The complaints prompted GuideStar to reverse its course. The company said it’s removing the labels “for the time being” beginning Monday, in part because of concerns raised about their objectivity but also because of the threats against employees.
“Dismayingly, a significant amount of the feedback we’ve received in recent days has shifted from constructive criticism to harassment and threats directed at our staff and leadership,” said a statement posted to GuideStar’s website on Friday. “With this development in mind – driven by both our commitment to objectivity and our concerns for our staff’s wellbeing,” the labels are being removed…
GuideStar said it will continue to make the “hate groups” information available “on request.”
By Lee Drutman
If the problem is that parties are being pulled to extremes by outside groups and factions, we might expect that in states where parties can control more money, there should be less polarization. This was the contention that political scientists Raymond J. La Raja and Brian Schaffner put forth in their 2015 book, Campaign Finance and Political Polarization: When Purists Prevail…
It turns out, however, that the opposite is true. The more competitive the state, the more polarized the state. This is a significant and important finding that political scientists Frances Lee and Kelly Hinchcliffe published in a 2015 article, “Party Competition and Conflict in State Legislatures,”…
Now, along comes a new Campaign Finance Institute analysis, “Party Contribution Limits and Polarization,” which puts the two explanations for partisan polarization into the same data analysis and compares the evidence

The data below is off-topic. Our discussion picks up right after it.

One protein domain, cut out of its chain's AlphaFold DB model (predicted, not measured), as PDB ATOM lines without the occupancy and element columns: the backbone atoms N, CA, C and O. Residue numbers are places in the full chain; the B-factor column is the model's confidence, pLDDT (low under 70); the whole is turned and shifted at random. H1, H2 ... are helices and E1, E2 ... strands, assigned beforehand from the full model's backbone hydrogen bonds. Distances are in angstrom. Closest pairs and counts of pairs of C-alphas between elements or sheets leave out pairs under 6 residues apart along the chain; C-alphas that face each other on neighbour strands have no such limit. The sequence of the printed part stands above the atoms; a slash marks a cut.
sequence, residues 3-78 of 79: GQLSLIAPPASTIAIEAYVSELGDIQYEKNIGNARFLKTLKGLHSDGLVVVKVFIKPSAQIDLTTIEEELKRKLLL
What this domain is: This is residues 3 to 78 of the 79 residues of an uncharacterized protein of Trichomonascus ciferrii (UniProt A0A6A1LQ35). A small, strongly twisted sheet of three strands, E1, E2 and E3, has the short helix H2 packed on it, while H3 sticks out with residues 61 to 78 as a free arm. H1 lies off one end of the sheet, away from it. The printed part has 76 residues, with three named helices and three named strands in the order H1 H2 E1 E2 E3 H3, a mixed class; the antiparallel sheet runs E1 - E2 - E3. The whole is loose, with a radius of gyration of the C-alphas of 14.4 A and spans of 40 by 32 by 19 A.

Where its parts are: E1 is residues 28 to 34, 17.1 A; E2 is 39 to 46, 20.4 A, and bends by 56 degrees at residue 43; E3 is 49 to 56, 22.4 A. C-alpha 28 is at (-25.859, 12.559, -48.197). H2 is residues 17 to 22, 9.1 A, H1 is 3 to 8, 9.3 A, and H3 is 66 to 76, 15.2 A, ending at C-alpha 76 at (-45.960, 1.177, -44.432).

In the head-to-head contest, there is a clear winner: Lee and Hinchcliffe’s story holds up. La Raja and Schaffner’s doesn’t. More competitive states have more polarized legislatures. By contrast, campaign finance laws had no effect. As study authors Michael Malbin and Charles Hunt write, “whether a political party was allowed to make or receive unlimited contributions had no independent effect on the level of polarization in state legislatures.”
Candidates and Campaigns
By Associated Press
Barely five months into office, President Donald Trump keeps taking time out from governing to run for re-election.
On Wednesday night, he’ll attend his first 2020 campaign fundraiser…
The historically early campaigning comes with clear fundraising benefits, but it has raised red flags. Among them: Government employees have inappropriately crossed over into campaign activities, tax dollars may be subsidizing some aspects of campaign events, and as a constant candidate, the president risks alienating Americans who did not vote for him.